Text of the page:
Geopolitics at the time of COVID-19

Geopolitics at the time of COVID-19

New agreements, new policies, and new international horizons. The Leopards saying “everything changes so that nothing changes” perhaps this time could lose its meaning, because the States around the world, involved in the coronavirus health challenge, could field alliances and synergies never seen before. The EU-US-China triad is catalysing investments to access a vaccine, and we are increasingly moving in international fora under the banner of unity.

The chancelleries of the globe have understood that solid alliances are globally needed or the agreements already in place reinforced. You don’t go far alone. That is the case of the EU, which has planned a series of investments to make the vaccine available to all 27 member States, bypassing the national and local ambitions of its members. Too much, too much money and unsustainable investments require new approaches to the international race against Covid-19.

Compared to past epidemics, like the Hong Kong of 1969, despite the thousands of deaths, Western countries have not reacted with the same promptness. Perhaps, because of the perception of the geographical remoteness of the emergency has counted. Furthermore, Covid-19 threatens above all an elderly ruling class who leads an elderly society, and therefore, governments have felt directly called into question. But what if this epidemic hit young people?The reaction would have been quite different, perhaps less drastic. Covid-19 has set in motion a process that is unavoidable at this point. The awareness that the current state of things appears as “finished” and not “indefinite” over time has put modern society in crisis. Some question the capitalist mechanisms of our economy, others the promptness of health care, others the solidity of the world’s geopolitical hierarchy.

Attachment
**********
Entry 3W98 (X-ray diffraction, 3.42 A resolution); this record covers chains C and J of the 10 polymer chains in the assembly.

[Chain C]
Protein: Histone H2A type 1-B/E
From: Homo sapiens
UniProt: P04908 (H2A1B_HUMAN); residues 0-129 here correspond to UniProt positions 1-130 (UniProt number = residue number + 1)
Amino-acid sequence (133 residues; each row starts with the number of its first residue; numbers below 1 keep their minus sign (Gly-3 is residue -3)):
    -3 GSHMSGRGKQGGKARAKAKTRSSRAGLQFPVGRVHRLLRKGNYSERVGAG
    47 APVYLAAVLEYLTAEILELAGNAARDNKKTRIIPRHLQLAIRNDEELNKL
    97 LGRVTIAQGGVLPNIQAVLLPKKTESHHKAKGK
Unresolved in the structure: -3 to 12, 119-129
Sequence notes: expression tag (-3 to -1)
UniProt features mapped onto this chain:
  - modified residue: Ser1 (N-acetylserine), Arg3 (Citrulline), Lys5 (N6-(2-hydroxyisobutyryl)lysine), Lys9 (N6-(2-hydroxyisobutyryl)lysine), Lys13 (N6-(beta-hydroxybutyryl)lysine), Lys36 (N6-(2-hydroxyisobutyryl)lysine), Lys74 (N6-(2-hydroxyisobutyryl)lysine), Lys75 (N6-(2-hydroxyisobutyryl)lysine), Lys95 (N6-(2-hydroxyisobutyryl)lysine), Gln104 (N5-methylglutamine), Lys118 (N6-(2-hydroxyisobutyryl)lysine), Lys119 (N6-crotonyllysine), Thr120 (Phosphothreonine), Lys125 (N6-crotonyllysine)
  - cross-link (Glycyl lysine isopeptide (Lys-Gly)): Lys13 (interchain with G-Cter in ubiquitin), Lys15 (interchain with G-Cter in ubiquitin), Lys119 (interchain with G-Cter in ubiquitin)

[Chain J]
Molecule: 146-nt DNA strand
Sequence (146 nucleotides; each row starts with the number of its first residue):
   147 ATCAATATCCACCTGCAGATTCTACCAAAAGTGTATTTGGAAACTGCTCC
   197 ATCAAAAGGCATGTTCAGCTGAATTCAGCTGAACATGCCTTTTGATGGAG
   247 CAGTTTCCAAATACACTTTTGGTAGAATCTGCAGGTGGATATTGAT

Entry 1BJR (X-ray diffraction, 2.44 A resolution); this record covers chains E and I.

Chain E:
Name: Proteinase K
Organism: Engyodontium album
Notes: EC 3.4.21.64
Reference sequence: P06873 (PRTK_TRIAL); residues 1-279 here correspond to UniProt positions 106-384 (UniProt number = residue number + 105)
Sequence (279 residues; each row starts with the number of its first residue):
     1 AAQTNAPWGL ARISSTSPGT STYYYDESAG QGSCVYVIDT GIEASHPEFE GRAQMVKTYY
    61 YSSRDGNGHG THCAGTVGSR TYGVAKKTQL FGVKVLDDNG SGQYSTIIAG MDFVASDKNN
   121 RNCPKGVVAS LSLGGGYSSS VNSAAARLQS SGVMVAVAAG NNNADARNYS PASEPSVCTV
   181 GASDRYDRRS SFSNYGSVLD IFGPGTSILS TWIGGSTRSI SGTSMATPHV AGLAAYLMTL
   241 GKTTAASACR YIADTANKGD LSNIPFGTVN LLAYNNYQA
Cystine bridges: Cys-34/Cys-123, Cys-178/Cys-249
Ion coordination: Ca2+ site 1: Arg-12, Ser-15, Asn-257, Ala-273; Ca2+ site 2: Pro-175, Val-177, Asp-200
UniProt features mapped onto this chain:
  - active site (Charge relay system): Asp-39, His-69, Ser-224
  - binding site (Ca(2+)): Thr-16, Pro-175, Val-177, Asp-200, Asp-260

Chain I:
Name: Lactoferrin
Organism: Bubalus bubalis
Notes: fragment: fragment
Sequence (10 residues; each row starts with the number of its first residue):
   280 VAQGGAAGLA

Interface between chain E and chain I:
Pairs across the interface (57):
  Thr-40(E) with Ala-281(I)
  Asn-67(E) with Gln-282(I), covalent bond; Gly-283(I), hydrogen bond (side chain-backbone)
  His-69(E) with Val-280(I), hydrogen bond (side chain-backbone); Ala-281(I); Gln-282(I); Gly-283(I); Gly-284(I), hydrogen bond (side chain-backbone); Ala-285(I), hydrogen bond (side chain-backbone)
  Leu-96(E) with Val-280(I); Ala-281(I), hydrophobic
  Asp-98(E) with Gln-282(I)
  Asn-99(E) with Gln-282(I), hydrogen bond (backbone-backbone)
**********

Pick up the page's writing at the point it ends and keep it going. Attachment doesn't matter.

The certainties that came from the World Health Organization are creaking, and even the sacred monsters of top-level scientific publishers such as The Lancet have made missteps. Like in the case of chloroquine. In all this, the vaccine race is currently the only certainty, albeit within the international context, in which each power seeks to take advantage of its financial and technological capabilities to get ahead of the others.The race to the new atomic, as the tycoon Bill Gates prophesied a few years ago, is having several political repercussions. The feeling is that science, declined in the treatment against Sars-Cov-2 infection, can rise to a new ambition of power and decision making in the international institutions that matter.

Trump, in his logic of unscrupulous attack, thought that blaming China could be electorally profitable. Probably, he is ready to change course when will emerge a commercial compensation. Trump is well aware that public opinion, in general, does not look positively to China, but he has understood that Beijing appears more collaborative. In this battle for global supremacy, this head-on attack will not end up in his favor. China knows how to respond.

Just think of how many nations have received Chinese support. The electoral advantage is not guaranteed unless a series of commercial compromises that the American community will deem profitable. Among other things, with the large donations of personal protective equipment, China has expanded its influence, despite a US retreat. Beijing has made itself more available than Washington. Also, because China first of all understood how to deal with the health crisis.

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